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US confirms search of Trump's home, asks court to unseal warrant

Garland said the Justice Department had asked a court to publish a sealed search warrant "in light of the former president's public confirmation of the search, the surrounding circumstances and the substantial public interest in this matter."

U.S. Attorney General Merrick Garland speaks about the FBI's search warrant served at the home of former President Donald Trump in Washington
U.S. Attorney General Merrick Garland speaks Thursday about the FBI's search warrant served at former President Donald Trump's Mar-a-Lago estate in Florida during a statement at the U.S. Justice Department in Washington, U.S., August 11.
Leah Millis / Reuters
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WASHINGTON -- The U.S. Justice Department asked a judge on Thursday to make public the warrant that authorized an FBI search of Donald Trump's Florida home, after the former president attacked the search as an act of political retribution.

Attorney General Merrick Garland confirmed for the first time that agents had searched Trump's Mar-a-Lago resort in Palm Beach. The search is part of an investigation into whether he illegally removed records from the White House as he was leaving office.

Garland, the nation's top law enforcement official, said he had personally approved the decision to order the search.

His confirmation was highly unusual, since U.S. law enforcement typically does not discuss ongoing investigations. But it came after Trump himself announced the search on Monday night, alleging that it was an act of political retribution by Democratic President Joe Biden.

Garland said the Justice Department had asked a court to publish a sealed search warrant "in light of the former president's public confirmation of the search, the surrounding circumstances and the substantial public interest in this matter."

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It was not clear whether Trump's legal team would object to the release of the warrant, which could shed light on the nature of the investigation.

In a statement on his Truth social network, Trump said: "My attorneys and representatives were cooperating fully, and very good relationships had been established. The government could have had whatever they wanted, if we had it."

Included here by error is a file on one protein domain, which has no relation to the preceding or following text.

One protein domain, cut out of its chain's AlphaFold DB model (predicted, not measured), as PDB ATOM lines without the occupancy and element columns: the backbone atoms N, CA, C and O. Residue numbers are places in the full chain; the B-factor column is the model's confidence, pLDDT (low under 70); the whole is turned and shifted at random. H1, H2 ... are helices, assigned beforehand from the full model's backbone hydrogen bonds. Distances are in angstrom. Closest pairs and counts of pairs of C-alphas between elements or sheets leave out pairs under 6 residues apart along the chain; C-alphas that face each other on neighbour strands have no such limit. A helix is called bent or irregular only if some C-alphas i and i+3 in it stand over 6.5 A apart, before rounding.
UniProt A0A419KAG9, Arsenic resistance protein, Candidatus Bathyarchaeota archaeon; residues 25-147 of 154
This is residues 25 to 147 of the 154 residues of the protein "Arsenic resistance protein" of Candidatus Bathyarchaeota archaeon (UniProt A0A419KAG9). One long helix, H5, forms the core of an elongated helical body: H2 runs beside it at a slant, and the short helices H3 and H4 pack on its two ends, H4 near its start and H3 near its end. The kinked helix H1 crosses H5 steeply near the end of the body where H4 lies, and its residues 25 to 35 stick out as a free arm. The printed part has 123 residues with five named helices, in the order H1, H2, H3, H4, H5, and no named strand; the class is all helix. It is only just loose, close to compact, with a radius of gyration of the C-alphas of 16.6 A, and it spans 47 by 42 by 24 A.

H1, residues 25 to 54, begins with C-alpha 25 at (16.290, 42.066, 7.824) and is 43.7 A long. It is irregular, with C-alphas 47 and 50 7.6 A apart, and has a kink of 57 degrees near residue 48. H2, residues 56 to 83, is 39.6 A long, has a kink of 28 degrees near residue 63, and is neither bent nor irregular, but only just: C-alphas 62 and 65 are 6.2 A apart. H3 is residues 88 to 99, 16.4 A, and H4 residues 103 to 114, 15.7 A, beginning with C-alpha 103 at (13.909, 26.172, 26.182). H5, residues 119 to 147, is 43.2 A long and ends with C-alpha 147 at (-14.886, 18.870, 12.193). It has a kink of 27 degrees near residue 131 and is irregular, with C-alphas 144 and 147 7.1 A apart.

Escalating probe

The unprecedented search marked a significant escalation in one of the many federal and state probes Trump is facing from his time in office and in private business.

FBI agents visited Trump's property earlier this year to investigate boxes in a locked storage room, according to a person familiar with the visit. The agents and a Trump lawyer, Evan Corcoran, spent a day reviewing materials, the source said. A second source who had been briefed on the matter told Reuters that the Justice Department also has surveillance footage from Mar-a-Lago in its possession.

Garland's Justice Department has faced fierce criticism and online threats this week following the search. Trump supporters, and some of his fellow Republicans in Washington, have accused Democrats of weaponizing the federal bureaucracy to target Trump.

The FBI said an armed person had tried to breach its office in Cincinnati early on Thursday in what it called a "critical incident." Local law enforcement said officers traded shots with a male suspect wearing body armor.

Garland condemned the attacks on employees of the FBI and Justice Department. "I will not stand by silently when their integrity is unfairly attacked," he said.

Some Democrats, meanwhile, have criticized Garland for being overly cautious in investigating Trump over his attempts to overturn his 2020 election loss to Biden.

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Republican reaction to Garland split between those ready to attack the attorney general and the FBI for the Trump search and others who warned against rhetoric that could undermine federal law enforcement.

"I have been ashamed to hear members of my party attacking the integrity of the FBI agents," Representative Liz Cheney, the Republican vice chair of the House committee investigating the Jan. 6, 2021, attack on the U.S. Capitol by Trump supporters, wrote on Twitter. "These are sickening comments that put the lives of patriotic public servants at risk."

Republican Senator John Cornyn mocked Garland for suggesting the search could have been conducted quietly.

"Who would possibly believe that an application and issuance of search warrant for a former President's home and subsequent search could be done 'quietly?'" the Texas Republican asked on Twitter.

More Nation/World coverage:

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This story was written by one of our partner news agencies. Forum Communications Company uses content from agencies such as Reuters, Kaiser Health News, Tribune News Service and others to provide a wider range of news to our readers. Learn more about the news services FCC uses here.

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